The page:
The Swedish Board of Migration recently lost a landmark court case after it attempted to sack an employee in Gothenburg, Sweden, for his private opinion that Israel is a democracy. The court ordered the Board of Migration to reinstate the employee. In an unprecedented turn of events, the Swedish Board of Migration has instead chosen to use public funds to buy off the employee rather than reinstate him – a move that, even more remarkably, is permissible under Swedish law and cannot be contested.
The Swedish Board of Migration demoted its employee Lennart Eriksson after he was found to operate a website in his private time and from his own home computer in which he maintained that Israel is a democracy and mentioned that he votes Conservative. He was told by his manager that these were “unorthodox” views. It should be pointed out that the coalition government of Sweden is led by the Conservatives, and Israel is the only democratic country in the Middle East, holding free elections.
The Board of Migration then took steps that in effect demoted Eriksson, measures that the court ruling in November this year equated with unlawful dismissal from his place of work. As such, the Board of Migration’s actions were deemed in contravention of Sweden’s tightly regulated employment legislation.
In its judgement, the court did not take up the issue of whether Eriksson’s demotion and sacking violated his freedom of speech, an issue that he wanted tried in court, focusing solely on the actual legalities of his dismissal. It found that his dismissal was illegal.
After the verdict was announced, both Eriksson and his legal team expected that he would be fully reinstated and allowed to return to his job, a job that he had always fulfilled to the total satisfaction of both his co-workers and superiors. However, the Board of Migration announced in mid-December that it has no intentions of obeying the court order and instead chooses to use public funds to pay 1,203,200 kronor ($155,000) in dismissal compensation to Ericsson, a measure that, although seldom if ever implemented, is actually allowed under Swedish employment law.
Lennart Eriksson comments: “I expected that following the court’s verdict, the Board of Migration would respond in accordance with democratic precepts. I expected it to respond in a manner that the general public would regard as fair and above board. I see instead that the Swedish Board of Migration is prepared to spend any amount of taxpayers’ money to prevent itself from losing further face by reinstating me as required by the court’s verdict.”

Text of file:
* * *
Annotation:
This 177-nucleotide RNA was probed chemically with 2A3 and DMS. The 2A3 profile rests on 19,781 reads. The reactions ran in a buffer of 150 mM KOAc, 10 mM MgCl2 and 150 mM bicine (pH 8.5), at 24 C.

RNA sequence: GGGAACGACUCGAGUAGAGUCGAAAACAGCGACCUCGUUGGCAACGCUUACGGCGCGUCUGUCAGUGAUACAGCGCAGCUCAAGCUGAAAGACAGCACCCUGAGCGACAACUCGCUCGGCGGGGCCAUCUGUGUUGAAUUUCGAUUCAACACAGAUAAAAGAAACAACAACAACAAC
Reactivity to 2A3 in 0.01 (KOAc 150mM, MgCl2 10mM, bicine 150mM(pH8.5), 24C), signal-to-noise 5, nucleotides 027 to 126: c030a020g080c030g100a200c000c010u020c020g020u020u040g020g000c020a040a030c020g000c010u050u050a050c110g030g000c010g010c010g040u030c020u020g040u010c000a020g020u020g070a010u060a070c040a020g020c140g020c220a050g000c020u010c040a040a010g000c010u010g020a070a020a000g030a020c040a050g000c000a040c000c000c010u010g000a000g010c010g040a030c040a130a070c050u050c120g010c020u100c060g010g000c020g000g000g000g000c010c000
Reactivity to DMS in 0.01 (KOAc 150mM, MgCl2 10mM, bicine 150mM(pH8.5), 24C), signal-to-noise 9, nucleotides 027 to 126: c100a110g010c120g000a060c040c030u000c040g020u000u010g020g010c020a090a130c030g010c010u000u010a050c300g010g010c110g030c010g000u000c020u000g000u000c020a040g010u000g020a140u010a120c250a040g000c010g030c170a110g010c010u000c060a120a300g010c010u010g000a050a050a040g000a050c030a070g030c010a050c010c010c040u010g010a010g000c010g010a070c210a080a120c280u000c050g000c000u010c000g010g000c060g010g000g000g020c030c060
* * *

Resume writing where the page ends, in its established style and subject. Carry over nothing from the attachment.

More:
The Swedish Board of Migration’s new strategy will cost Swedish taxpayers about 1.5 million Swedish kronor including legal fees. This money would have been sufficient to pay for six new asylum assessors for one entire year, during which period they would have been able to process at least 700 asylum applications. The Board’s operations in Gothenburg are several thousand asylum application cases in arrears owing to managerial inefficiency. The decision to use public money to pay off an efficient employee rather than reinstate him as required by the court verdict therefore seems even more incongruous.
This situation is brought into even sharper focus by the fact that the person brought in to replace Lennart Eriksson following his unlawful dismissal has herself received a remarkably poor rating in her job. So much so that she has voluntarily left her position, previously Lennart Eriksson’s position, which is now accordingly vacant – but which the Swedish Board of Migration will not fill with Eriksson, the person most competent to do the job, while at the same time saving a lot of public money.
Eriksson’s manager, Eugène Palmér, stated in court that he appointed managers by “gut feeling”. His gut feeling justifying Eriksson’s dismissal on grounds of “unsuitability” was notably inaccurate because Eriksson has consistently received top ratings for the way he has done his job, and equally inaccurate regarding his replacement who declared herself incapable of filling Eriksson’s position and voluntarily gave up the post.
Eugène Palmér also went on record in court as claiming that Lennart Eriksson refused to obey orders. He claimed that this disobedience was in line with the behaviour of a figure of great historical significance that Eriksson admired, WW2 General George Patton. Palmér claimed that he knew that Eriksson’s behaviour was modelled on that of Patton, and that he also knew that Patton had a history of disobeying his superiors because he “once saw a Hollywood movie in which this was mentioned.”
At no time has the Swedish Board of Migration appealed the verdict of the court. This would seem to indicate that the Board does not take issue with the findings in the case, but that it merely opts to use public funds to get rid of all employees who do not conform to the private political beliefs of its top managers.
The Swedish public are asking how it is possible to have faith in a publicly funded authority which demands that court verdicts be implemented for asylum cases it presents to court, but which fails to observe court verdicts when it finds itself in the dock. What is more, there are commentators and analysts in the Swedish press who have drawn parallels to Kafkaesque black comedy and Soviet-era hounding of dissidents who fail to toe the official party line.
Lennart Eriksson can be contacted for comment on firstname.lastname@example.org, phone +46 702 672 333.